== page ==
What Is Real Estate Benchmarking?

Real estate benchmarking is the standard of measurements for real estate properties' financial characteristics. Each financial characteristic represents a way it can earn income for its owner. A real estate investor will set his or her ideal number for each indicator and use the numbers to evaluate whether a real estate property is worth investing in. Real estate benchmarking was designed to help real estate investors avoid the kind of reckless speculation that ultimately caused the real estate bubble to burst in the late 2000s. While indicators are not infallible, they go a long way towards ensuring that investors will earn some profit on their investments.

Understanding Real Estate Benchmarking

During the height of the real estate bubble, real estate investors tended to invest in property based on what they thought the properties were going to be rather than what the properties actually were at the moment. For example, many of them invested in properties in low-income neighborhoods in hopes that those neighborhoods would gentrify and they would be able to sell the properties for much higher prices. While some investors were able to earn profits this way, most weren't so lucky. The real estate market plunged, and they were left with properties that were worth even less than they originally were.

Real estate benchmarking is designed to take the guesswork out of real estate investing. It gives the investors mathematical equations that allow them to judge property based on how much it's worth right now and what kind of profits it was able to generate in the past. The results of those calculations are known as benchmark indicators. In order to decide whether to invest in a piece of property, an investor will compare benchmark indicators to his or her benchmarks. Benchmarks represent how profitable the real estate property has to be in order to warrant investment. An investor will need to figure out benchmarks ahead of time.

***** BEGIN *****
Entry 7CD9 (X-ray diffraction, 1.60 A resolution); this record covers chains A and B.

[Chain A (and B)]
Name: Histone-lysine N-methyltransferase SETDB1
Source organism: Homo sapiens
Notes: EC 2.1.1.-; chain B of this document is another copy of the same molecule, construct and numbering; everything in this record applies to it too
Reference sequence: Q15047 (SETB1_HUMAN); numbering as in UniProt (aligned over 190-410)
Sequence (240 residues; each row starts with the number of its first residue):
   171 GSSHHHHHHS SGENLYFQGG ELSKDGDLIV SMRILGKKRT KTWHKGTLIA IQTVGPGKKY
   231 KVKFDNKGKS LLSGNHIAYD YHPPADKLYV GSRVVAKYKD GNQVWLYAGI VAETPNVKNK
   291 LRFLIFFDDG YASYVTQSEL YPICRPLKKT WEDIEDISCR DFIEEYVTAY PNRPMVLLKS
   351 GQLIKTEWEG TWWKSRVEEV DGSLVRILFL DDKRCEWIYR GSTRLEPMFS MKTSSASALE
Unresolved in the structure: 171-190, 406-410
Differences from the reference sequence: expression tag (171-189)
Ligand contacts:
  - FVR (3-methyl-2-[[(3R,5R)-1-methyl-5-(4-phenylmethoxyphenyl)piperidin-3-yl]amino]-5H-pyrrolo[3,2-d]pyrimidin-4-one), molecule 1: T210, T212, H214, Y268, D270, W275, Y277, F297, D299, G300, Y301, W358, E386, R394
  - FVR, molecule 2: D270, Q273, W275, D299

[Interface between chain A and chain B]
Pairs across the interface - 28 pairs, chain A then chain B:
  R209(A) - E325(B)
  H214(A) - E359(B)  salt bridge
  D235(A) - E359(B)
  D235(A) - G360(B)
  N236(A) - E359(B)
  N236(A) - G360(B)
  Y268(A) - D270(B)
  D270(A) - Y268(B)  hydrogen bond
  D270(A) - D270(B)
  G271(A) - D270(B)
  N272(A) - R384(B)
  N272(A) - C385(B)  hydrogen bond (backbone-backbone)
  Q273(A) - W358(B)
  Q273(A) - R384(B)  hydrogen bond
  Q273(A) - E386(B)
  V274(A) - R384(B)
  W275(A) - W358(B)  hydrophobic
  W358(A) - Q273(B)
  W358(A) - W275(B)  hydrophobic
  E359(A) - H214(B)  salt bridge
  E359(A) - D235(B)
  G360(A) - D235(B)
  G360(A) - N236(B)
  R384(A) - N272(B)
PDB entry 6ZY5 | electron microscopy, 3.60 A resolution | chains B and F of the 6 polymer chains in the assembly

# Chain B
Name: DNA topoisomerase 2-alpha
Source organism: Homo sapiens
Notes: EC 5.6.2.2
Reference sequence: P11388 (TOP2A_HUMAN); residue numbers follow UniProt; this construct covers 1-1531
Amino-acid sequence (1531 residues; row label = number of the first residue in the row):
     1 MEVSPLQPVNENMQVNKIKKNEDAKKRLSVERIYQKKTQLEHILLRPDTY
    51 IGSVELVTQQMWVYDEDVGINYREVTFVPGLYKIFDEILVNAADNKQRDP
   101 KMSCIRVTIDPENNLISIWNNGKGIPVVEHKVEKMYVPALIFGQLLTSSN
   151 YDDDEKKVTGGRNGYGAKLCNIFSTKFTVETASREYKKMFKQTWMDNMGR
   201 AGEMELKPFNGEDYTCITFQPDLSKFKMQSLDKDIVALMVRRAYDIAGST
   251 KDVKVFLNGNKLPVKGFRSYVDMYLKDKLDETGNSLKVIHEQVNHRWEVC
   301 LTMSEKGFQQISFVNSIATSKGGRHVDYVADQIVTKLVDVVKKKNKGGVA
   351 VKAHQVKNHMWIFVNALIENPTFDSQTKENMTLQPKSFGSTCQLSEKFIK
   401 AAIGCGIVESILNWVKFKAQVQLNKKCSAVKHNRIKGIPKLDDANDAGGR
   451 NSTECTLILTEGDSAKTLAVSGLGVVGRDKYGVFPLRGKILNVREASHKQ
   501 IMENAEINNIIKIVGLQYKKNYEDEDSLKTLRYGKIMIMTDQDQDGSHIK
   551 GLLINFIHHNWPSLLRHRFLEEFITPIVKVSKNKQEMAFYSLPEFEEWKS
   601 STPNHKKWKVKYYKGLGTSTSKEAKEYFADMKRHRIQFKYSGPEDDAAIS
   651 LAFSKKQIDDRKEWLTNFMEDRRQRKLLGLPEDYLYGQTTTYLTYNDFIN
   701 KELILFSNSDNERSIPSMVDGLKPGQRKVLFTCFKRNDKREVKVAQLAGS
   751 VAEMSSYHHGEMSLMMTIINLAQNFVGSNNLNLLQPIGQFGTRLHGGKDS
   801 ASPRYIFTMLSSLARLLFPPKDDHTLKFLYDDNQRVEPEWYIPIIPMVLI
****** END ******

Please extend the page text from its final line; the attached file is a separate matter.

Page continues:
Benchmark Indicators

There are several different benchmark indicators investors can use. The most commonly used benchmark indicators include these:

  • Gross rent multiplier--This benchmark indicator is a ratio between the sales price and the income the current landlord earns every year. It is used to determine how quickly the investor will be able to earn back the money he or she spent to buy the property. The lower this number is, the sooner the investor will be able to make a profit.
  • Cash on cash return--This benchmark indicator represents the ratio between the annual income the investor will earn (before taxes) from renting out the property and the down payment he or she made on the property. The resulting number is expressed as a percentage. The bigger the percentage is, the bigger the return will be.
  • Internal rate of return--This benchmark indicator measures the financial efficiency and desirability of the investment property. The higher the number is, the more money the investor will be able to get back for every dollar he or she spent on the property (which includes both the initial purchase price and maintenance costs).
  • Debt-coverage ratio--This benchmark indicator is used to determine whether the income the investor earns from the property will be enough to make mortgage payments on the property. The higher this number is, the less likely the investor is to fall behind on mortgage payments.
  • Break-even ratio--This benchmark indicator estimates how vulnerable the investor is to defaulting on the property if the rental income decreases. The lower the ratio is, the less vulnerable the investor is.
  • Loan-to-value ratio--This benchmark indicator measures the ratio between the mortgage loan balance and the property's current market value and expresses it as a percentage. The lower the number is, the better.
  • Net cash flow--This benchmark indicator measures how much income the investor will have left after regular maintenance expenses. The higher the number is, the better.
blog comments powered by Disqus